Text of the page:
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    • livelonger profile image

      Jason Menayan 4 years ago from San Francisco

      This is really cool. I'm not sure I knew what these even were, or that you could make them so easily at home. Sounds like a great project for budding botanists or science students. :)

    • leahlefler profile image
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      leahlefler 4 years ago from Western New York

      They are used a lot in crafts, though I made them to show my boys the vascular structure of the leaves from our yard. We'll try painting through them with watercolors to make an impression - I wouldn't let kids near the washing soda, but they do enjoy watching the process and examining the leaves once they're done!

    • profile image

      Phoebe Pike 4 years ago

      This seems like a really cool project. I think I might have to try it.

    • leahlefler profile image
      Author

      leahlefler 4 years ago from Western New York

      Phoebe, the skeleton leaves are pretty cool to look at and feel. They make beautiful crafts, too - you can make small oval ones and decorate cards with them.

    • randomcreative profile image

      Rose Clearfield 4 years ago from Milwaukee, Wisconsin

      Great job with this simple tutorial! I haven't made these in years.

    • teaches12345 profile image

      Dianna Mendez 4 years ago

      They look so pretty and I can see how they would add interest to a scrapbook content. Looks simple enough to do and with little cost as the material can be found just outside the home.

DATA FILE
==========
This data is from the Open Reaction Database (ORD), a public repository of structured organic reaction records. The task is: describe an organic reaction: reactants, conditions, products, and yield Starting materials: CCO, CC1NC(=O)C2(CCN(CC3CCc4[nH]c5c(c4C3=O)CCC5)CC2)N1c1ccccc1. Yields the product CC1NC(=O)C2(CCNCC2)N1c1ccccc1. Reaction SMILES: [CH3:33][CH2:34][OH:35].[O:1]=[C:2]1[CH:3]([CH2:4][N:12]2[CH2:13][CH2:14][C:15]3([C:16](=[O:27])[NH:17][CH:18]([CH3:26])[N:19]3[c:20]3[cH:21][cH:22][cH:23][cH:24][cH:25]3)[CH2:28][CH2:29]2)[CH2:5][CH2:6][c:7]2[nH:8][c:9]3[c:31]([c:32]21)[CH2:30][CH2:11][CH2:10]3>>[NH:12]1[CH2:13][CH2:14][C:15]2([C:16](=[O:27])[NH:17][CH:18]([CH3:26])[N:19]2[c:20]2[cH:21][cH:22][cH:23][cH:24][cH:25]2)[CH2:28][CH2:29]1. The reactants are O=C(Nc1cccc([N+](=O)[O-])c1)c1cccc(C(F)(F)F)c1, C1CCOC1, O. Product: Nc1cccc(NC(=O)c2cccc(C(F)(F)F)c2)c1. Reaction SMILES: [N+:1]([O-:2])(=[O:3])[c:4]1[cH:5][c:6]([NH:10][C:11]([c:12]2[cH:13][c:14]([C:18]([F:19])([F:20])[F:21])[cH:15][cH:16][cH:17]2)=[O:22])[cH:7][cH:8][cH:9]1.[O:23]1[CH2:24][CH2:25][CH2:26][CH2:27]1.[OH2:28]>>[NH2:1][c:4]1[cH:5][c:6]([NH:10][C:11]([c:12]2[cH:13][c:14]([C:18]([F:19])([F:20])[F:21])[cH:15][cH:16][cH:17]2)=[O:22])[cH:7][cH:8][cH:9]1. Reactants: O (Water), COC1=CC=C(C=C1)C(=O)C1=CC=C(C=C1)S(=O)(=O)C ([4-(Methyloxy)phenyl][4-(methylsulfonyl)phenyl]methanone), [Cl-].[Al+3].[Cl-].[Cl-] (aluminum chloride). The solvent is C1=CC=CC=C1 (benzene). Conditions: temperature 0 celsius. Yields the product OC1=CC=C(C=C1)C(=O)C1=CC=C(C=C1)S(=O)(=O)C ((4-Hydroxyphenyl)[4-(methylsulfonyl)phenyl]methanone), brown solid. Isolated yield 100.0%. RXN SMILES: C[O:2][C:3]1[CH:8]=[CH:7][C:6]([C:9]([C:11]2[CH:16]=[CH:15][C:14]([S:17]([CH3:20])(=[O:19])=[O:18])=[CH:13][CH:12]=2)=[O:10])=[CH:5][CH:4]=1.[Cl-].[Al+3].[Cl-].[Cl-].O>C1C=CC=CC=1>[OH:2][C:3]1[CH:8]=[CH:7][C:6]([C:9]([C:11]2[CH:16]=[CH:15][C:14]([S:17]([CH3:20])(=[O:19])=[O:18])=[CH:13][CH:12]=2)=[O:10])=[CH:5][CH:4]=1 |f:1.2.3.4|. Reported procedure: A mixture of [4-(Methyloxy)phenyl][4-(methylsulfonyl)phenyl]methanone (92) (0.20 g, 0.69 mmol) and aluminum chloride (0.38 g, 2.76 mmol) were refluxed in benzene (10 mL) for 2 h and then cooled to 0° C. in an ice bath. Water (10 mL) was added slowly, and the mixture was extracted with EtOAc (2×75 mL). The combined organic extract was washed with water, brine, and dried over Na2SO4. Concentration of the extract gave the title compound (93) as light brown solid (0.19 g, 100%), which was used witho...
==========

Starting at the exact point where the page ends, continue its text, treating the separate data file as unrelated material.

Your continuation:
• Fennelseed profile image

      Annie Fenn 4 years ago from Australia

      Oh wow, I didn't know this was possible, I have picked up leaves naturally skeletonised before. I will definatley be trying this and as we are in the last days of Autumn here in Australia, I am heading out shortly to gather a selection of fallen leaves. Thank you so much for this information. My votes to you, leahlefler, and sharing!!!

    • leahlefler profile image
      Author

      leahlefler 4 years ago from Western New York

      Randomcreative - I hadn't done it in years, either. They were fun to make with the kids!

    • leahlefler profile image
      Author

      leahlefler 4 years ago from Western New York

      teaches12345 - they sell these at craft stores (and online), but they're fairly simple to make at home - especially if you only need a few! The rubbing process (with a toothbrush) can be a bit tedious for large quantities of leaves, so it might be easier to buy them for huge projects.

    • leahlefler profile image
      Author

      leahlefler 4 years ago from Western New York